LOS ANGELES (CNS) - A Black former Netflix Inc. employee who sued the company, alleging he was fired earlier this year because of his ethnicity and for complaining about his disparate treatment on the job will have to take his claims before an arbitrator rather than a jury, a judge ruled today.
Los Angeles Superior Court Judge Steven J. Kleifield agreed with Netflix attorneys that plaintiff Jerrold Ivery had signed an agreement when he was hired in 2019 to arbitrate all employment disputes. The judge put Ivery's case on hold pending the outcome of the arbitration and scheduled a status conference for next Sept. 1.
Ivery's lawyer, Chaka C. Okadigbo, argued that while some case law favored Netflix's position on arbitration, there was nonetheless a split of authority. However, Netflix lawyer Ashley Farrell Pickett argued that three state appeals court cases backed the company's position. She also said that Ivery's employment papers had an arbitration agreement that was less than two pages long and had ``very conspicuous language.''
Ivery sued on Aug. 5, alleging race discrimination, failure to prevent discrimination and harassment and retaliation. He sought unspecified compensatory and punitive damages.
``Netflix's manner of treating Black or African-American employees is contrary to the clean public face that Netflix seeks to project,'' the suit states.
Although Netflix has recently increased its percentage of staff and leadership with people of underrepresented racial and/or ethnic backgrounds, its board of directors continues to consist of mostly white males, the suit states.
``Unfortunately, the reality within Netflix is that Black or African- American employees, such as Mr. Ivery, continue to experience discrimination within Netflix,'' the suit alleges.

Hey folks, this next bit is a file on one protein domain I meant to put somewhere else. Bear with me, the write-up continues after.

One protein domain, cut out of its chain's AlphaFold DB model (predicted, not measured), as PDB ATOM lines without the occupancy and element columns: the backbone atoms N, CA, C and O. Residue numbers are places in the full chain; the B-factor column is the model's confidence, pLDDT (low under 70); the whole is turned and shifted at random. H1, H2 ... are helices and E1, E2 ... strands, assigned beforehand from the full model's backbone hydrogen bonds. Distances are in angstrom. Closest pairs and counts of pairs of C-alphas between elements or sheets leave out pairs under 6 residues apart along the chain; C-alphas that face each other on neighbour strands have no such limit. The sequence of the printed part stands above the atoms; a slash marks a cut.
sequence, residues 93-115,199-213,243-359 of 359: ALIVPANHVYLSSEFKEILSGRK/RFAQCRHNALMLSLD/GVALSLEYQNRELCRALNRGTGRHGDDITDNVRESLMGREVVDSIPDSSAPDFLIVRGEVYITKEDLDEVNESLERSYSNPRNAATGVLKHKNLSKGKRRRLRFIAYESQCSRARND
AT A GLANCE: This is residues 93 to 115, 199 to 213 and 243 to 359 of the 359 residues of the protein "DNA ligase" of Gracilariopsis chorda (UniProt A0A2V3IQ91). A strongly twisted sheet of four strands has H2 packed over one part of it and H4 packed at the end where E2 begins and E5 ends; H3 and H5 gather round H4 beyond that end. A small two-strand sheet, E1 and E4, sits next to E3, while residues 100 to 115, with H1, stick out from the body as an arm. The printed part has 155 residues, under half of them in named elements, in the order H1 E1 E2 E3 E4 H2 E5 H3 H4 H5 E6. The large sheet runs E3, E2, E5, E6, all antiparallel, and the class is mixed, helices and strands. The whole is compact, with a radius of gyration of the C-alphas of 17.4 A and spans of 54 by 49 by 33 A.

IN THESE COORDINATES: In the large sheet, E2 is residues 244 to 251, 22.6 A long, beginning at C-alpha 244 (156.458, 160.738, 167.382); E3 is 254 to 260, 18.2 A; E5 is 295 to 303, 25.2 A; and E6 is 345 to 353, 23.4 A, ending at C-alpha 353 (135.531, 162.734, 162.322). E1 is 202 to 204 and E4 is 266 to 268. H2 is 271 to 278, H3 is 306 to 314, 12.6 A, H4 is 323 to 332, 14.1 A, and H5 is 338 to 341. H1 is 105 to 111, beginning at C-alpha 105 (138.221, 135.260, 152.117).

Ivery, 52, was hired in June 2019 and worked as a production finance associate in Netflix's Los Angeles office until his March 17 firing, the suit states.
``Netflix never provided any feedback to Mr. Ivery that indicated his work needed to improve or he would risk termination,'' the suit states
While working for Netflix, Ivery expressed concern often about two independent contractors working for Netflix, including one whom the plaintiff believes was ``at the very least racially prejudiced'' based on the aggressive behavior shown by the contractor, the suit states.
The contractor once shouted at Ivery for purportedly speaking too loud in a conversation with the plaintiff's non-Black supervisor, saying it disrupted his phone call, but the contractor did not similarly berate Ivery's boss, the suit states.
Ivery also believed the contractor was chauvinistic, based on Ivery's observations of how the contractor interacted with women, the suit states.
Ivery filed a discrimination complaint against the contractor in October 2020, triggering an investigation that ended in February ``with no actions taken to address Mr. Ivery's concerns of discrimination,'' the suit states.
Instead, less than one month after the investigation was concluded, Netflix abruptly fired Ivery, saying his emails displayed a ``problematic communication style,'' the suit states.
However, Netflix only brought two emails to Ivery's attention, one that was allegedly problematic and a subsequent one that the company found acceptable and exemplary, according to the suit.
"Netflix was unbothered, however, because its goal was to terminate Mr. Ivery's employment for filing a discrimination complaint, and any rationale, no matter how tortured, was sufficient,'' the suit states.
Netflix offered flimsy reasons for Ivery's firing and did not terminate non-Black employees who engaged in far worse conduct, the suit states.
``Netflix's retaliatory termination of Mr. Ivery's employment is especially offensive here, considering that Netflix has superficially tried to pass itself off as being genuinely interested in diversity and inclusion,'' the suit states.
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